Although these dimensions are inherently important they are exceedingly hard to measure, which is why Winters [2002, p.1340] and Deaton [2003, p.7] find that the most common approach to assess the extent of poverty is to calculate a measure of household or individual income or consumption expenditure based on data from household surveys. Given such a narrow approach, it is still helpful to have some means of classifying different po- verty measures, which is why the literature often distinguishes between ab- solute and relative poverty measures.

Absolute poverty measures have thresholds, or poverty lines, that remain constant over time (table 4, p. 71). The assumption underlying most abso- lute measures is that there is a measureable subsistence level of income or consumption below which people are deemed poor. Absolute poverty meas- ures include the headcount index, the poverty gap index and Sen’s poverty index. The headcount index is the simplest and still most common poverty measure. It is easily understood and communicated. For certain sorts of po- verty comparisons, such as assessing overall progress in reducing poverty, it may be quite adequate. However, for some purposes, including analyses of the impacts on the poor of specific policies, the headcount index has serious drawbacks. If, for instance, an already poor person becomes even poorer, the headcount index will remain the same. Therefore, the index is insensi- tive to differences in the depth of poverty. From this point of view the po- verty gap index is preferable. In general, Iceland [2006, p.100] finds that the main advantage of absolute poverty measures is that they are conceptually easy to understand and intuitively appealing. However, the main disadvan- tage is that, as standards of living change, generally so do people’s percep- tion of what poverty means.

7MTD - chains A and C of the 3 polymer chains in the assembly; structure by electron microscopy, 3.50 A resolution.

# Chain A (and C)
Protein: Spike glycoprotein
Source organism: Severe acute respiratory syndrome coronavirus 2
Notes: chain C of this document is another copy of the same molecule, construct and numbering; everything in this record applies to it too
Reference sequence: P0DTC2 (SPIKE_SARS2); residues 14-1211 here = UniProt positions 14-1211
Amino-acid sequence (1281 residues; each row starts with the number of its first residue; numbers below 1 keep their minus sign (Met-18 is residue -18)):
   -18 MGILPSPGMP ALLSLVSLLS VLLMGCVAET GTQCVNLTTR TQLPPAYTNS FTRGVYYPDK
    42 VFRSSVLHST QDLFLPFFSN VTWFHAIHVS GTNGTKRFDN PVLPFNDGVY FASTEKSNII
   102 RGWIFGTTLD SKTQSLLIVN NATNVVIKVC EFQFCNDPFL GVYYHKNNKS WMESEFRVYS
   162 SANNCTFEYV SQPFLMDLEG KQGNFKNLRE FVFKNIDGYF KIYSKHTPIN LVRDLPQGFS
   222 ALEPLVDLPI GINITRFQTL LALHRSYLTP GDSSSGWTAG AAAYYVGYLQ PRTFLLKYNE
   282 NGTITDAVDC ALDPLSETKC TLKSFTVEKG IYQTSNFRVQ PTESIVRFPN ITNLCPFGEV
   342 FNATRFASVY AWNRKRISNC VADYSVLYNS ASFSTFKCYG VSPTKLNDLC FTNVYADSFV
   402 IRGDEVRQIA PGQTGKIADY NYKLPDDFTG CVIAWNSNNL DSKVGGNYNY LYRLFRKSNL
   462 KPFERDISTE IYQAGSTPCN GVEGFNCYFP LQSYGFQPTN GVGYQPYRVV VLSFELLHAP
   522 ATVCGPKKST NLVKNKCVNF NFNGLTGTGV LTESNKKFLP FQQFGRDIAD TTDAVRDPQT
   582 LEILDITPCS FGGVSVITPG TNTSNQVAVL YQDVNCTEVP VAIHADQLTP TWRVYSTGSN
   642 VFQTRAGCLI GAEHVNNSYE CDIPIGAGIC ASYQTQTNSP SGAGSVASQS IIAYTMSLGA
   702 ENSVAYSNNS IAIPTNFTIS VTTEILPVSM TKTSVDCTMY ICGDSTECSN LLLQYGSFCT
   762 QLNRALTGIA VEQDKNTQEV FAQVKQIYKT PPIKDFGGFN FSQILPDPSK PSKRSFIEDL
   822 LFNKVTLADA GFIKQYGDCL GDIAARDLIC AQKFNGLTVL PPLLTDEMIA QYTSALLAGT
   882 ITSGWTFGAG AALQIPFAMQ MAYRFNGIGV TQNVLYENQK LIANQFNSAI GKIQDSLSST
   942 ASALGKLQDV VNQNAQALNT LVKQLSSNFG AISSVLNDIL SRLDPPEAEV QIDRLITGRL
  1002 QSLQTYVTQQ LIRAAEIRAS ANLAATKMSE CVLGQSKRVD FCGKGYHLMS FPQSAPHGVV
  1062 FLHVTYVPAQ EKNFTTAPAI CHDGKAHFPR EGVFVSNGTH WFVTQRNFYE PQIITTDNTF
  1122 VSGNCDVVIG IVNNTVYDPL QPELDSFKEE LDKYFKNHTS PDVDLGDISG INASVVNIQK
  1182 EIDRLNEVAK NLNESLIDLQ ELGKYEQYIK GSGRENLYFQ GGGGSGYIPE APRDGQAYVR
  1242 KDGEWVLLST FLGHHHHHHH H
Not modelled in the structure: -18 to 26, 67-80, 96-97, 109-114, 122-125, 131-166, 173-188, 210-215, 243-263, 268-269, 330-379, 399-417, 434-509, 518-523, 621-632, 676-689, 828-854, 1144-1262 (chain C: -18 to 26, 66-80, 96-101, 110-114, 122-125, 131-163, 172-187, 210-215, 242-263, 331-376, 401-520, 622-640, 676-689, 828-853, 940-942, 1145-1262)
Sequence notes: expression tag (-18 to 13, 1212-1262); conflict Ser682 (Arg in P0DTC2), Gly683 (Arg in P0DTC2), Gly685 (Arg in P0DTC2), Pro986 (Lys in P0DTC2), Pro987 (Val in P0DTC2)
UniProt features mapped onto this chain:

Relative poverty measures, against this background, attempt to circumvent this problem, because they are based on the notion that poverty is relative to a society’s existing level of economic, social, and cultural development. Therefore, Ravallion [2002, p.38] suggests that they can be defined as com- parative economic deprivation and notes they can take quite different forms.

The most common practice in setting relative poverty lines, however, is to use some proportion of the arithmetic mean or median of the distribution of income or consumption as the poverty line (e.g., many studies have used a poverty line which is set at about 50 percent of the national median). Citro [1995, p.31] points out that one criticism of relative poverty measures is that the choice income or consumption cutoff is arbitrary or subjective, rather than reflecting an objective standard of deprivation. Furthermore, relative poverty measures do not provide a stable target against which to measure the effects of TL because they change in response to increase and decreases in real consumptions levels instead of remaining fixed in real terms.

Which definition and measure of poverty is most appropriate remains the subject of much debate. The two concepts of absolute and relative poverty capture different, but equally important, dimensions of poverty. Macionis [2008, p.266] suggests that relative poverty lines make most sense in countries where absolute deprivation is not the social norm. Therefore, relative poverty lines are often used in rich countries, while research and policy in LDCs almost always uses an absolute poverty line.

Furthermore, McCulloch [2001, p.50] remarks that discussions of TL and poverty often tend to assume that poverty and inequality are the same. How- ever, poverty, as previously mentioned, refers to the failure by the individu- al or household to rise above a given minimally acceptable standard of liv- ing, while inequality refers to the distribution of wellbeing across house- holds. Thus, it is perfectly possible to have a highly unequal society in which no one is poor. Conversely, it is possible to have a very equal society in which a huge number of people are poor. Therefore, the concern in this thesis is with absolute poverty rather than with relative poverty or inequali- ty.